Christainsen and leading figures in “race realism” are not trained geneticists, and experts in that field — as well as authorities on neuroscience and psychology — reject the conclusions of race realists, saying their work relies on faulty assumptions and dubious statistics.
Alerted to the comments and the petition Thursday afternoon, Christiansen defended his intelligence research as legitimate and accurate, saying it has been published in respected peer-reviewed journals and that critics are trying to censor him.
In several emailed statements to The Chronicle, Christainsen described his work as uncontroversial, falling within the mainstream of contemporary intelligence research. He said he welcomes debate and that students upset with his papers or his teaching “constitute a highly unrepresentative sub-sub-sample of the more than 10,000 students I have taught.”
“I would prefer that people provide evidence pertaining to the truth or falsity of research findings instead of recklessly using words like ‘bigoted,’” Christainsen said. “I do not enjoy reporting that different population groups have different average test scores, but I am open to continued discussion of reasons for test score differences.”
Specifically, while referencing the work of others or his own research, Christainsen has written that “the average level of intelligence in sub-Saharan Africa is quite low,” that African American women are overpaid “relative to their cognitive ability,” that brain size varies along racial lines and IQ is linked to brain size, and that “people should face issues of eugenics and dysgenics more forthrightly than has recently been the case.”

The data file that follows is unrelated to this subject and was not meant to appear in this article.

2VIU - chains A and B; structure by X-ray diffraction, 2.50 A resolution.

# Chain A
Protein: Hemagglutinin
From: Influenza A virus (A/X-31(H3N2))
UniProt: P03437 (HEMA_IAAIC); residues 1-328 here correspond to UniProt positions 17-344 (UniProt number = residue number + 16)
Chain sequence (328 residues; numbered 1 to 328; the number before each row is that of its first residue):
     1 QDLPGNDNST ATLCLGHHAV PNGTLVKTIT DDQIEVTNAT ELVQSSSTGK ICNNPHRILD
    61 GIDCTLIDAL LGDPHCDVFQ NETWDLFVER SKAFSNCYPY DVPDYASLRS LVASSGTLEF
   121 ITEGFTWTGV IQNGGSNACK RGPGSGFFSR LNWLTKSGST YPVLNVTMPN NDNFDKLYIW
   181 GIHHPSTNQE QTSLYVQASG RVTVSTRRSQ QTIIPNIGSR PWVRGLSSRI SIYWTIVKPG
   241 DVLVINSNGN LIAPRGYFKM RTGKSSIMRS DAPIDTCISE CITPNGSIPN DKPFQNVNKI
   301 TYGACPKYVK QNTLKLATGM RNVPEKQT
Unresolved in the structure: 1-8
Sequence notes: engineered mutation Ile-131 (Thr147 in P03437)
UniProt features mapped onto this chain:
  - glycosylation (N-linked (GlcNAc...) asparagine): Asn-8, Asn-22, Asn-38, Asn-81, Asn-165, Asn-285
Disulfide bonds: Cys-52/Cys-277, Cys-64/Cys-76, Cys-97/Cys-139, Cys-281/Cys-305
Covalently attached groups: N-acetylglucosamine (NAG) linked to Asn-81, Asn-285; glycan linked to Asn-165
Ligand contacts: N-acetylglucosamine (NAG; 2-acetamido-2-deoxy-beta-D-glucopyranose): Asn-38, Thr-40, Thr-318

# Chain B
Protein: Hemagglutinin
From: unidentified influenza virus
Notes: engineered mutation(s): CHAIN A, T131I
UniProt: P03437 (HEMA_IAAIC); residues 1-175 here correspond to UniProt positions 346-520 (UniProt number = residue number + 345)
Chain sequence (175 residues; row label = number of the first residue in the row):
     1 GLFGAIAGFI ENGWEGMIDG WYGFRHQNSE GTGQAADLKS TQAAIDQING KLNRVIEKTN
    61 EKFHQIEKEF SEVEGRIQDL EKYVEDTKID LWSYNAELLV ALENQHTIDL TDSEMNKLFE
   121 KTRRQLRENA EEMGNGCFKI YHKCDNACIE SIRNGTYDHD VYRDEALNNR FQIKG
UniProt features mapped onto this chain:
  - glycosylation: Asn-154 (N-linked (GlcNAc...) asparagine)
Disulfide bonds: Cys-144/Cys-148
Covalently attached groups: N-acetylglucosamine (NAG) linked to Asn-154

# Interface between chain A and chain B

Christainsen formally retired from the university in 2016 but has continued to teach economics and management courses on a part-time basis. This semester, according to the university, he is teaching three classes: “Principles of Macroeconomics,” “Introduction to Urban Economics” and “Managerial Economics and Business Strategy.” Emeritus faculty retain many university privileges and the option to teach again in the future.
Asked about the criticisms of Christainsen made at Thursday’s meeting and the student petition, a university spokesperson said, “The statements and views expressed by this faculty member are antithetical to the core values of Cal State East Bay, which is committed to maintaining an inclusive community that values diversity and fosters tolerance and mutual respect.”